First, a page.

Star populations by spectral classes and masses

  • Thread starter Barnak
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  • #1
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I need the % of stars in our galaxy, sorted by spectral classes and also by masses. Is there any such information somewhere ?
 

Answers and Replies

  • #2
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Of course! There is a wealth of information on this. Wikipedia will spell out for you both the masses and populations of the spectral classes.
 
  • #3
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Of course! There is a wealth of information on this. Wikipedia will spell out for you both the masses and populations of the spectral classes.
I already searched (especially Wikipedia) and didn't found the % I was looking for. The only document (a picture in some PowerPoint document !) gave the percentage of stars of given masses :

41% for M < 0.25 M_Sol
28% for 0.25 M_Sol < M < 0.5 M_Sol
19% for 0.5 M_Sol < M < 1 M_Sol
8% for 1 M_Sol < M < 2 M_Sol
3% for 2 M_Sol < M < 4 M_Sol
~1% for M > 4 M_Sol

The trouble is that the document isn't clear and precise enough about the source of this data (where does it come from ?)
I also need something similar about the spectral classes.

I simply need more, so this is why I'm asking for some help on this subject.
 
  • #4
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Wikipedia cites their data for masses and populations in the table in section 2 of the Spectral Classification article. If you need a more reliable source, any good astronomy textbook should have the information you need in an appendix.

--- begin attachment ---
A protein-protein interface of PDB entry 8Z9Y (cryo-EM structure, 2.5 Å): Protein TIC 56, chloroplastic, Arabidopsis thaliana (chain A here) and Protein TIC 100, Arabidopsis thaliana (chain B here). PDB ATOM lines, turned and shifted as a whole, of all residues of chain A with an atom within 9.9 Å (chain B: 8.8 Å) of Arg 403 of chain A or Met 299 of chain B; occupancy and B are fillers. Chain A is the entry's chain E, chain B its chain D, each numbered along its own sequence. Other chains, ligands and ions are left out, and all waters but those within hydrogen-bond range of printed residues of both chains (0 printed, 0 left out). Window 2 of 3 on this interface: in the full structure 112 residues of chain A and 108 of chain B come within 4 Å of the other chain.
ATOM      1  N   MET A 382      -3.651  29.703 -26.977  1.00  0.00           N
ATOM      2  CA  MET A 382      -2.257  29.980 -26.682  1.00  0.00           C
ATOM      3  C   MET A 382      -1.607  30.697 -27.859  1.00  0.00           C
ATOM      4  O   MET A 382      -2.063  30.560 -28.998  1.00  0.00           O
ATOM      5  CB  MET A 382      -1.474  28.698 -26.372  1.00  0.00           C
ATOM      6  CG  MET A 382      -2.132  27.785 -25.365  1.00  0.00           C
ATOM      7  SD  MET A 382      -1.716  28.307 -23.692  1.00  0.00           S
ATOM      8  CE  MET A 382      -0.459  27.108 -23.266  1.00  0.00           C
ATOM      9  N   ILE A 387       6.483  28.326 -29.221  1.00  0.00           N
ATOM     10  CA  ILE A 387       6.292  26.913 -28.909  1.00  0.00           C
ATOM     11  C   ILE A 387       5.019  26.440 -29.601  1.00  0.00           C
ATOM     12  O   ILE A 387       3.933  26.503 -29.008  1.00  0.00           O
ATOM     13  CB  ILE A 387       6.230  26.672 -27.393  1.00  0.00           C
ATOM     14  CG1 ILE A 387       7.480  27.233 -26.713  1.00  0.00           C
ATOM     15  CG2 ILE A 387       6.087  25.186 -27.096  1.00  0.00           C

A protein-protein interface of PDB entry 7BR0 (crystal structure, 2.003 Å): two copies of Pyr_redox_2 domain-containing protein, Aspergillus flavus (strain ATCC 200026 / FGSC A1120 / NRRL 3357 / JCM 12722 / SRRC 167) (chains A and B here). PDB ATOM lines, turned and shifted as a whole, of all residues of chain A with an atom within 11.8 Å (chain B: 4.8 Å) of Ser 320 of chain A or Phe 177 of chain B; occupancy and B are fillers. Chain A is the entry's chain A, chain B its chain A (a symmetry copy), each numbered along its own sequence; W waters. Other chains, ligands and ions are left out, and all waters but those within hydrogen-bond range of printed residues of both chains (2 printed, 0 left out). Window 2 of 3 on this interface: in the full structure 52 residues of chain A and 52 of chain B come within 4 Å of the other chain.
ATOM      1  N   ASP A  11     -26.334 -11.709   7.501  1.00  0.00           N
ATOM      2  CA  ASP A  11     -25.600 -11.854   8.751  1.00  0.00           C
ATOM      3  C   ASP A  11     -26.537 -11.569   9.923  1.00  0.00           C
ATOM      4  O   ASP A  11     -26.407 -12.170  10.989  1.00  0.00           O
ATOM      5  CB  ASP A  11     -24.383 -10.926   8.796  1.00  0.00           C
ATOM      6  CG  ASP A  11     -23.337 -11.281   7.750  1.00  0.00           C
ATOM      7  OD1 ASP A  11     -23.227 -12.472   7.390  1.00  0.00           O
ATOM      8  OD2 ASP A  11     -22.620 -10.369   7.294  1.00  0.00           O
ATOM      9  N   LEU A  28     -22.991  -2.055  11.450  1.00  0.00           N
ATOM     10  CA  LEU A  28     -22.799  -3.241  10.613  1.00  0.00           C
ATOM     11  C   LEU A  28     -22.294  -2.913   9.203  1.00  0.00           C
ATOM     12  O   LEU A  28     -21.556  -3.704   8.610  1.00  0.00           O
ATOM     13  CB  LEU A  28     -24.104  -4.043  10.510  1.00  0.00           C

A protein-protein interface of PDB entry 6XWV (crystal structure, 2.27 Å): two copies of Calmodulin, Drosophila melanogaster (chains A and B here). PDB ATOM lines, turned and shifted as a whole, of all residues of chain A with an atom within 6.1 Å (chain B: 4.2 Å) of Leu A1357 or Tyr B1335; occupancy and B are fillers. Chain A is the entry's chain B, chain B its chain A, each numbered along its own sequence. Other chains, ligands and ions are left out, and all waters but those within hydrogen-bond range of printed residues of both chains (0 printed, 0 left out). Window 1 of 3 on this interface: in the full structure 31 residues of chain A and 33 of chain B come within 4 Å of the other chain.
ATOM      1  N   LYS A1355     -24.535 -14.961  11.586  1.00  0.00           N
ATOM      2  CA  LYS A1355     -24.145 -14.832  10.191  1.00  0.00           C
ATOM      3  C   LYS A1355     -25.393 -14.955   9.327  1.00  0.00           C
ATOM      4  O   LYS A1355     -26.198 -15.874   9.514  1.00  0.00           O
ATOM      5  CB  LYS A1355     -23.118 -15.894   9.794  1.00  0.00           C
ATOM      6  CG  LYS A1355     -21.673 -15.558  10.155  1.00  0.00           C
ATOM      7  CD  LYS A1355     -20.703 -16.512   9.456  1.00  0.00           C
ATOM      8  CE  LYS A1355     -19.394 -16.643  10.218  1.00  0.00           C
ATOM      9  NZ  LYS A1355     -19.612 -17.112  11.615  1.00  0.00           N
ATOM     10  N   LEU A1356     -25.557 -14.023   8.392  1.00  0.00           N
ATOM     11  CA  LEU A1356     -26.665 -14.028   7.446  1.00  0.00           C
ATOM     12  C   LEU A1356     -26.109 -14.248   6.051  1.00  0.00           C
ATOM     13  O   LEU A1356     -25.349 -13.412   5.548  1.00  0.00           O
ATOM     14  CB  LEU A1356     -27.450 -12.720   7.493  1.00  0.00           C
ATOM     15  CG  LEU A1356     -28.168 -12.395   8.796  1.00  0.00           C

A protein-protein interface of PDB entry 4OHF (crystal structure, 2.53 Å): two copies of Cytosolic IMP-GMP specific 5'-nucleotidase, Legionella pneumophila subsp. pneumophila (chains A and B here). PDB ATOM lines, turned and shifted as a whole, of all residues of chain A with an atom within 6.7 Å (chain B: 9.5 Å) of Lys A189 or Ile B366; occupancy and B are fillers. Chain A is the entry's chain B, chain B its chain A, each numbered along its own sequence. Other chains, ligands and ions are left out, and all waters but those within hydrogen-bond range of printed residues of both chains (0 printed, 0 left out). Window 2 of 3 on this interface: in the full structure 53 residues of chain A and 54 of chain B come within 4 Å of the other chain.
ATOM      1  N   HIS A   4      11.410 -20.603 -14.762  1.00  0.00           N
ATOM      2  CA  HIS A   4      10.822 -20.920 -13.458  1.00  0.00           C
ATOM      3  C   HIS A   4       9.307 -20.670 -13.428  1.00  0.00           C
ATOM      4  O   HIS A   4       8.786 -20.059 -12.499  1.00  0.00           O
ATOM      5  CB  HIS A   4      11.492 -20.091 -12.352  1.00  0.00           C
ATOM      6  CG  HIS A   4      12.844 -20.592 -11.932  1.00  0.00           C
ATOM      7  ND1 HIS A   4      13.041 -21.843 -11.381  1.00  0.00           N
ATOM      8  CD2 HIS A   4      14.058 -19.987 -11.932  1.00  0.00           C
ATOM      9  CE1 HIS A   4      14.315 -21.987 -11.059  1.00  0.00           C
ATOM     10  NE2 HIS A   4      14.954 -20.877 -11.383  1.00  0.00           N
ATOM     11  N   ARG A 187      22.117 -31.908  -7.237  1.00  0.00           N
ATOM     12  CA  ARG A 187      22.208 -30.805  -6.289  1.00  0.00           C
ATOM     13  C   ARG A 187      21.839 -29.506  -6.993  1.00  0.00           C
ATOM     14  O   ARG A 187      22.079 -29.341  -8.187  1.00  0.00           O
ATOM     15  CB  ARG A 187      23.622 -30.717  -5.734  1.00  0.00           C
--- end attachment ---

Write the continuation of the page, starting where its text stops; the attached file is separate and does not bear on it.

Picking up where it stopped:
• #5
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Well, on the wikipedia article :

http://en.wikipedia.org/wiki/Stellar_classification

we can find spectral class populations in % but only for the main sequence stars. I need something more general. Also, the Wikipedia article doesn't say anything about populations sorted by masses.
 
  • #6
Chronos
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Check Vizier, they have spectral survey databases.
 
  • #7
Vanadium 50
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I think you will have a hard time, as this is poorly known. Most stars are small and dim red dwarfs, and we can't see them well. The best measurements are probably from 2MASS, which was an all-sky survey in the IR. I don't know if anyone has attempted to take the 2MASS data and convert it into the format you're looking for.

Fundamentally the problem is bias - it's easy to see big, bright, blue stars, so counting what you see in the sky gives you a sample that is biased, big, bright and blue.
 
  • #8
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Q : How can we know if a randomly picked star is in the main sequence ?

More precisely, suppose I have the following innformations : Radius, Luminosity, Absolute Magnitude, Spectral class and surface temperature. Is there a simple mathematical procedure to say if it's a main sequence star ?
 
Last edited:
  • #9
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depending on the limits of main sequence cant that be taken from a HR diagram? L vs Teff will put you somewhere on the plane...
 

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